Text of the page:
The Flanders Team Challenge, held every couple of years, is a big team competition hosted in Belgium and generally attracts a large number of competitors from top nations.
At this meet, the juniors and seniors competed in their own separate all-around and team competitions on Saturday, and then on Sunday, the qualifying countries and mixed teams moved onto something like a super team final, with juniors and seniors combining to put up four scores on each event.
Italy basically dominated, taking the super team title as well as the senior and junior team titles, while Sydney Saturnino, Asia D’Amato, and Elisa Iorio swept the junior all-around. Belgians Rune Hermans and Maellyse Brassart took the top senior all-around spots with Lorette Charpy of France in third, and France and Belgium placed second and third, respectively, behind Italy in the super team final.
So much happened at this meet with 90 competitors in the junior and senior divisions, so I went through and watched a bunch of videos to pick out my favorite standouts rather than just hashing through every single routine.
1. Nina Derwael on Bars and Beam
This should be an obvious one if you know me and my obsession with Nina Derwael‘s bars in general. So, Nina had a couple of mistakes on the first day of competition, missing her feet on the toe-on after her pak, which caused her to break her rhythm. She caught the van Leeuwen, but then arched over the toe full after that, and came off, earning a 13.166.
The routine wasn’t perfect on day two, but it was vastly improved, complete with her Downie, Ricna half to Ezhova, her always beautiful lines on her transitions and swinging elements, and a full-out with a step back. This time around, she got a 14.8, currently the third-best bars score among seniors so far in 2017, a big step in her quest to earn Belgium’s first-ever medal at worlds this year.
I was actually equally impressed with her beam on day two, which was I think one of the strongest beam sets I’ve seen her do. That’s an event where she’s been holding back a bit due to a nagging injury, but she’s such a lovely performer, when everything comes together this ends up being a truly fabulous event for her and I hope it’s one she continues to improve.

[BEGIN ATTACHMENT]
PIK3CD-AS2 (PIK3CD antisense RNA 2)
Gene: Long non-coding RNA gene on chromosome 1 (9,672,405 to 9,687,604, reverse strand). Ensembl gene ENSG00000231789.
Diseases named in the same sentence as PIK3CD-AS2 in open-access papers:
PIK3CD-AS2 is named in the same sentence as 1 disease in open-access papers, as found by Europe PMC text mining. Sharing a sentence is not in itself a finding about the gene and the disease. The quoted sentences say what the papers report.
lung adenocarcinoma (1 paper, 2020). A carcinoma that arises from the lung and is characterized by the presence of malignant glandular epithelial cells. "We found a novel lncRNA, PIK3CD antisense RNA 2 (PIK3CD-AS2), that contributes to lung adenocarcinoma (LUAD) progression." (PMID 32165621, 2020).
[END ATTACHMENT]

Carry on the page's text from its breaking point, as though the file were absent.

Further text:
2. Marlies Männersdorfer’s Team Performance
Over the past quad, Marlies Männersdorfer often fell in the shadows of several of her older teammates, but in Flanders, the 19-year-old got to lead not only Austria, but also the super young mixed team that joined her country with Ireland. Männersdorfer fell on beam in the all-around, placing 22nd, but in the team final she was one of the only gymnasts to compete all four events.
This time, she hit all of them, earning a 49.932, a score so impressive for her, it would’ve defeated every single one of her international scores last quad, where the code of points had all-around totals at about two points higher than this quad on average. It was a new level of consistency for her, and she showed to be a really strong competitor on all of her events when she hits, with beam especially good for her here. I love seeing low key gymnasts step it up, especially when they’re in a position of leadership, and that’s exactly what Männersdorfer did here.
3. Sydney Saturnino Grabbing the Spotlight
The talk of Italy so far this year has been the quadruple threat 2003 baby group of Giorgia Villa (currently injured), the D’Amato twins, and bars standout Elisa Iorio, but the promising 2002-born Sydney Saturnino is someone we should also get excited about, and in Flanders, she showed us why. Saturnino doesn’t have any of the flashy skills that endeared fans to her teammates, but she beat both Asia D’Amato and Iorio here, finishing first in the all-around with a 53.365 while posting the top scores on beam and floor, the areas that have been notoriously weak for the Italian juniors this year.